Jewish Rabbi and family therapist Edwin Friedman says that any system-- family, church, or otherwise-- will break down unless there is a non-anxious presence there.
More and more I see the need for Christians to let Jesus be our non-anxious presence.
More and more I see the need for Jesus to form us into non-anxious presences for others.
It's hard to read the gospels without finding a disciple freaking out about something. They think they can't heal people, they think they can't enter the kingdom, they think they're going to die in a boat during a storm, and they think they don't have enough resources to feed others or survive themselves. And again and again, Jesus tells them to slow down. He is with them. They will be able to stand firm. They'll be able to do all these things. They'll even be allowed to rest when tasks are still left undone. Jesus is the non-anxious presence in their lives, and he's also the one who teaches them how to think about God so that they become a similar presence for others.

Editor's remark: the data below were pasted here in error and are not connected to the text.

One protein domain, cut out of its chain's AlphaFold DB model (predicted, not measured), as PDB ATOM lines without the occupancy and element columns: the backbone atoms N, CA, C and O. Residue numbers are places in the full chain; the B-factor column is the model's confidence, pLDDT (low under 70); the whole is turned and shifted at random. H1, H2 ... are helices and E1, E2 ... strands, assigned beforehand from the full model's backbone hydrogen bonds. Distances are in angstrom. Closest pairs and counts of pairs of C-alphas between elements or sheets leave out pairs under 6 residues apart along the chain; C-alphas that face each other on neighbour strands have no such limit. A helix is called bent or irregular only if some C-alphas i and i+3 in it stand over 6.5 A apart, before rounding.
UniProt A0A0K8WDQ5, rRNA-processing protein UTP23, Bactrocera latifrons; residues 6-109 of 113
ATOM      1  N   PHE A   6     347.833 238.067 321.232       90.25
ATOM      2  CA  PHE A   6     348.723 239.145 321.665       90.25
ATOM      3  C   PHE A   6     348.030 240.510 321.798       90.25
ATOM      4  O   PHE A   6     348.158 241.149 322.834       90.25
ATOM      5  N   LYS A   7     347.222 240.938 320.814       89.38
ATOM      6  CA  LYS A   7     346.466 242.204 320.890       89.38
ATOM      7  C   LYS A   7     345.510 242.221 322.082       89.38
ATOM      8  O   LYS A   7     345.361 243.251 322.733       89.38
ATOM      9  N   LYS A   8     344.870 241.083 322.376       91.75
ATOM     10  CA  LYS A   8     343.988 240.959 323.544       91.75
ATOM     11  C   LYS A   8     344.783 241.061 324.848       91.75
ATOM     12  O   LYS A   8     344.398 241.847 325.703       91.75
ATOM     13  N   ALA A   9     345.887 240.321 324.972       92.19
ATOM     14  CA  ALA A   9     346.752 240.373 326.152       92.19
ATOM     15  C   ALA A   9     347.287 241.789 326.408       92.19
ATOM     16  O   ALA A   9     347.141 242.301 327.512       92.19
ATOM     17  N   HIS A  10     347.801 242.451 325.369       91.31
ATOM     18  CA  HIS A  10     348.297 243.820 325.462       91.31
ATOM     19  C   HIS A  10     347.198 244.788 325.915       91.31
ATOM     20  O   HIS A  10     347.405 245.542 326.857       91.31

So, I guess in that way, Bob Ross kind of reminds me of Jesus. Is that sacrilege? Both knew of multiple ways to use their influence. Both choose to do so in a way that took the pressure off of people, rather than putting more pressure on them. The result was fresh peace and freedom in making something beautiful.
Religion places burdens and expectations on people to follow the rules and get it all right. But grace invites people into spacious places of delight, where we want nothing more than to build something beautiful with God because the pressure is off and we are already enough.
Christ's non-anxious presence in our lives settles us and then equips us to exude that same presence in our families, our workplaces, and our spheres of influence. So our efforts for compassion, justice, and reconciliation are not categorized by worry and fear, but by love and peace. This is the eternal perspective that God is at work for good all the time.